I. Prehistory of South-African Jazz
The establishment of urban centers in South Africa upon the discovery of gold and diamonds in the 1870s resulted in the internal migration of black South Africans to those centers and the assertion of both European and African-American mission culture there (Muller, 2007, p.1066). This provided the groundwork necessary for a long-standing history of mutual cultural diffusion between Black South African and African-American cultures. Black South-Africans especially identified with African-American culture, because African-Americans faced similar circumstances of racial discrimination. Lastly, before jazz became the prevailing musical style amongst Black South-Africans other American musicals styles like the minstrelsy, sheet music, and vaudeville enjoyed their own respective periods of popularity (Muller, 2007, p.1066; Ballantine, 1991, p. 129-130).
II. The Rise of Jazz
Jazz emerged in many of the great cities of South Africa including, but not limited to: Durban, Cape Town, Johannesburg, Port Elizabeth, and Bloemfontein (Muller, 2007 p. 1069), however for the intensive purposes of this paper Johannesburg and Cape-Town will be the only two South African cities discussed. Rearing back to the rise of jazz in South Africa, the first explicit mention of ‘jazz’ in South Africa was reported in South African newspapers in 1913 (Muller, 2007, p. 1066). The South African musician Jimmy Adams is often credited as a pivotal figure leading to the development of Cape-Tonian and Johannesburg jazz scene, as he established the first colored big band in South Africa (Muller, 2008, p. 188; Rasmussen, 2003).
The early Jazz period in South Africa is often referred to collectively as the ‘Marabi Nights’, which emerged as a consequence of the lively shebeen (speak easy) night-life of Johannesburg’s growing working class (Ballantine, 1991). It is here during the nascent stages of the ‘Marabi Nights’ that the unique characteristics and song structure of South African jazz and its hybrid variants (kwela and vocal jive), emerged. Allen (2006) describes the characteristics and song structure of South African jazz and its hybrid variants (kwela and vocal jive) in the following quote,
[South African jazz is] melodically…built from repetition (with small variations) and alteration of two or three short melodic motifs (the length of the chord progression) interspersed with solo improvisations. There is usually a rough sequence to the order in which motifs and variations are repeated. By the mid-1950’s these characteristics—along with swing rhythm and call-and-response between soloists and choruses—were typical of much vocal jive and other contemporary urban hybrid styles such as kwela. (p. 233)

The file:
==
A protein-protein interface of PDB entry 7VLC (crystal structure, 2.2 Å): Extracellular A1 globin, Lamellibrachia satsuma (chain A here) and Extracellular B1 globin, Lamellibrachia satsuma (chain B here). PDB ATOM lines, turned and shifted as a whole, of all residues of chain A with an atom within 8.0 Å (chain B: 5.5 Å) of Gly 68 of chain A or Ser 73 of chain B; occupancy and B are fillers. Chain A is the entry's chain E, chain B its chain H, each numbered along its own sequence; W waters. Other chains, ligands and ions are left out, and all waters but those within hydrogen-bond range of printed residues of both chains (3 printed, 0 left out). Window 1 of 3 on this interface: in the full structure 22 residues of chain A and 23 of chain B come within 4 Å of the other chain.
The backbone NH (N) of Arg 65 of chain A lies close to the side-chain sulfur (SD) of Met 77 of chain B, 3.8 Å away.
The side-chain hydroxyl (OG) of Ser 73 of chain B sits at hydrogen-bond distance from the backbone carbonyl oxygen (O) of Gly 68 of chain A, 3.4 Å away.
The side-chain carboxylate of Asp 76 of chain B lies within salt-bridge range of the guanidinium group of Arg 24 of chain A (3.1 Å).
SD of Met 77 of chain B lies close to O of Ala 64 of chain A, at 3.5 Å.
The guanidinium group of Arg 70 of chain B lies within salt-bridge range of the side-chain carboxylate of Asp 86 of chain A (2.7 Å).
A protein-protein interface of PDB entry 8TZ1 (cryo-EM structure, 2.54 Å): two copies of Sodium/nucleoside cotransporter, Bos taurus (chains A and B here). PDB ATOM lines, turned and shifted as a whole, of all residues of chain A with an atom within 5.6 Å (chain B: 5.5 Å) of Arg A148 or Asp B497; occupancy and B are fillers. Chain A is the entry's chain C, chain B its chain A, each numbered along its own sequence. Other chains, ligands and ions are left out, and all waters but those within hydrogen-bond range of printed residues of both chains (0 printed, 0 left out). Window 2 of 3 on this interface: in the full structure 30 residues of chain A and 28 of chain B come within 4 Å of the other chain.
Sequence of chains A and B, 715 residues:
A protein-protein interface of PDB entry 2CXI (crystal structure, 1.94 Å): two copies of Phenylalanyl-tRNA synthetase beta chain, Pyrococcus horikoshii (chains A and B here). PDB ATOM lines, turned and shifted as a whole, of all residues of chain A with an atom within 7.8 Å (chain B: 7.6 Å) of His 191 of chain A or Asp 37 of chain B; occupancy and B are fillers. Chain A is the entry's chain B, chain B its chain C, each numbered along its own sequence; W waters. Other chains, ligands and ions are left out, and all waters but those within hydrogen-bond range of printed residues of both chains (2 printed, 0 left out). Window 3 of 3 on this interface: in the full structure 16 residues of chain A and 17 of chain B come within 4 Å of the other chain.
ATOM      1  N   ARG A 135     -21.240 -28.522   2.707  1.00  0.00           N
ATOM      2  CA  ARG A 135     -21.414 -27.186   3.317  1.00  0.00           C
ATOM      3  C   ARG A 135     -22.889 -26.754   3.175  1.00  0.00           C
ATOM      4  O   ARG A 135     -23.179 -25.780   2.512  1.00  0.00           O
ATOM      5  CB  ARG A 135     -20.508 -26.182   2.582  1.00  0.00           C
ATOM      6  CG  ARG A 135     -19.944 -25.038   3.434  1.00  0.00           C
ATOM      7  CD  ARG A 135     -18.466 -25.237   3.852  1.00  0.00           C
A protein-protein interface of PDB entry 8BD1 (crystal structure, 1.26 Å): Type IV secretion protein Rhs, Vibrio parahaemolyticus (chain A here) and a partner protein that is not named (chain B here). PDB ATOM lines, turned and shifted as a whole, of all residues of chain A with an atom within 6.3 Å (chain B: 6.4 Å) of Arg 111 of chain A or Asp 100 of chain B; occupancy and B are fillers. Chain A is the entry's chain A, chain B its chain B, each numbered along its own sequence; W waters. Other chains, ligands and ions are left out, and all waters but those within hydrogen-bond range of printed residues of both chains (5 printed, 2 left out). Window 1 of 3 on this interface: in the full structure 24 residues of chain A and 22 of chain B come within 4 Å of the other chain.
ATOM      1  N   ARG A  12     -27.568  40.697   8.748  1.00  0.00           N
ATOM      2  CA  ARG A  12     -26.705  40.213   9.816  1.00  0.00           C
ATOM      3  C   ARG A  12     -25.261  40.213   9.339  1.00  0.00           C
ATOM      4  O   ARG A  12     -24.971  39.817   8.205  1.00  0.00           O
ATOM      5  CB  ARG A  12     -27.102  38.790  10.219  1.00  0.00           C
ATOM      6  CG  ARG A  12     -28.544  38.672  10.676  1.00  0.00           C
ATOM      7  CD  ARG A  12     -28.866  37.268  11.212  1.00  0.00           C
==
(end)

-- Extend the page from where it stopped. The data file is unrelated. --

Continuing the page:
While Allen (2003) uses a description given the Bantu World magazine to describe S South African jazz, “…‘a new kind of record has burst upon the market….’ with a ‘monotonous solid beat, [and] crazy ad-lib solos,’ the music ‘rocked like mad—and sales started to jump like mad too.’ “ (p. 228)
South African jazz history much like American jazz history has been intensely molded by the availability of new technologies for recording and playing back of music. In the case of South African jazz the playback of American as well as British jazz was crucial to its’ development (Muller, 2007, p. 1071). For much of the 20th century technology such as imported sound recordings, sheet music, radio programs, and quicker transportation methods like the plane and automobile assisted greatly in the rapid circulation of jazz throughout South Africa (Nixon 1994). Without these new technological innovations jazz and other forms of American music arguably would not have not been able to become so popular in such a short period of time as result of accessibility issue. Muller (2007) stresses the importance of European artists as an intermediary medium for the transmittance of American culture to Black South Africans,
Few big name American jazz musicians actually traveled to South Africa until the early 1990s, however there was a constant flow of British and European musicians who came to play gigs with white bands in the 1950s. It was mostly South Africans who met up with African American musicians when they left the country [for Europe] in the early 1960s. (p. 1071)